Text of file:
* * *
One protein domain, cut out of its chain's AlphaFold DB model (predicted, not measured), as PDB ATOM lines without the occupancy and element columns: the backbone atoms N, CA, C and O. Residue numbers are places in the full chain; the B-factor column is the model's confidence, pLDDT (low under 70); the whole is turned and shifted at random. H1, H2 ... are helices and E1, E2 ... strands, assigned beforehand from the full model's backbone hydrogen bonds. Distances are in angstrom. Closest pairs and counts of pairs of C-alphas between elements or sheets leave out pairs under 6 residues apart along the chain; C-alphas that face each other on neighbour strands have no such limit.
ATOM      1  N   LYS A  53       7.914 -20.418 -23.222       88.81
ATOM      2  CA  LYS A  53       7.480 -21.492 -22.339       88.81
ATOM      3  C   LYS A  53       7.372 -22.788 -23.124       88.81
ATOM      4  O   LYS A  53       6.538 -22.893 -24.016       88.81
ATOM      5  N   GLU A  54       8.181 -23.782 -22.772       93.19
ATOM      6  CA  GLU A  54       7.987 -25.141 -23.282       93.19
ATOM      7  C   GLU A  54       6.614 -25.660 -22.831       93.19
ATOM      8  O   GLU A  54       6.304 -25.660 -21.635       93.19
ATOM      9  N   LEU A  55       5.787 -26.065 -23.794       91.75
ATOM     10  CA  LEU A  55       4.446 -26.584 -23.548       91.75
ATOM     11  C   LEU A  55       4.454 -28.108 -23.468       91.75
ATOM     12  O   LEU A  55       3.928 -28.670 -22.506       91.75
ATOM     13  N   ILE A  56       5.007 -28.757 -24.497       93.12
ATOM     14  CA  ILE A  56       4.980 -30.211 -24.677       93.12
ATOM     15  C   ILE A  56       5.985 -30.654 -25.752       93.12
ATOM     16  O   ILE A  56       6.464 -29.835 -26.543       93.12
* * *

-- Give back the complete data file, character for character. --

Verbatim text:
One protein domain, cut out of its chain's AlphaFold DB model (predicted, not measured), as PDB ATOM lines without the occupancy and element columns: the backbone atoms N, CA, C and O. Residue numbers are places in the full chain; the B-factor column is the model's confidence, pLDDT (low under 70); the whole is turned and shifted at random. H1, H2 ... are helices and E1, E2 ... strands, assigned beforehand from the full model's backbone hydrogen bonds. Distances are in angstrom. Closest pairs and counts of pairs of C-alphas between elements or sheets leave out pairs under 6 residues apart along the chain; C-alphas that face each other on neighbour strands have no such limit.
ATOM      1  N   LYS A  53       7.914 -20.418 -23.222       88.81
ATOM      2  CA  LYS A  53       7.480 -21.492 -22.339       88.81
ATOM      3  C   LYS A  53       7.372 -22.788 -23.124       88.81
ATOM      4  O   LYS A  53       6.538 -22.893 -24.016       88.81
ATOM      5  N   GLU A  54       8.181 -23.782 -22.772       93.19
ATOM      6  CA  GLU A  54       7.987 -25.141 -23.282       93.19
ATOM      7  C   GLU A  54       6.614 -25.660 -22.831       93.19
ATOM      8  O   GLU A  54       6.304 -25.660 -21.635       93.19
ATOM      9  N   LEU A  55       5.787 -26.065 -23.794       91.75
ATOM     10  CA  LEU A  55       4.446 -26.584 -23.548       91.75
ATOM     11  C   LEU A  55       4.454 -28.108 -23.468       91.75
ATOM     12  O   LEU A  55       3.928 -28.670 -22.506       91.75
ATOM     13  N   ILE A  56       5.007 -28.757 -24.497       93.12
ATOM     14  CA  ILE A  56       4.980 -30.211 -24.677       93.12
ATOM     15  C   ILE A  56       5.985 -30.654 -25.752       93.12
ATOM     16  O   ILE A  56       6.464 -29.835 -26.543       93.12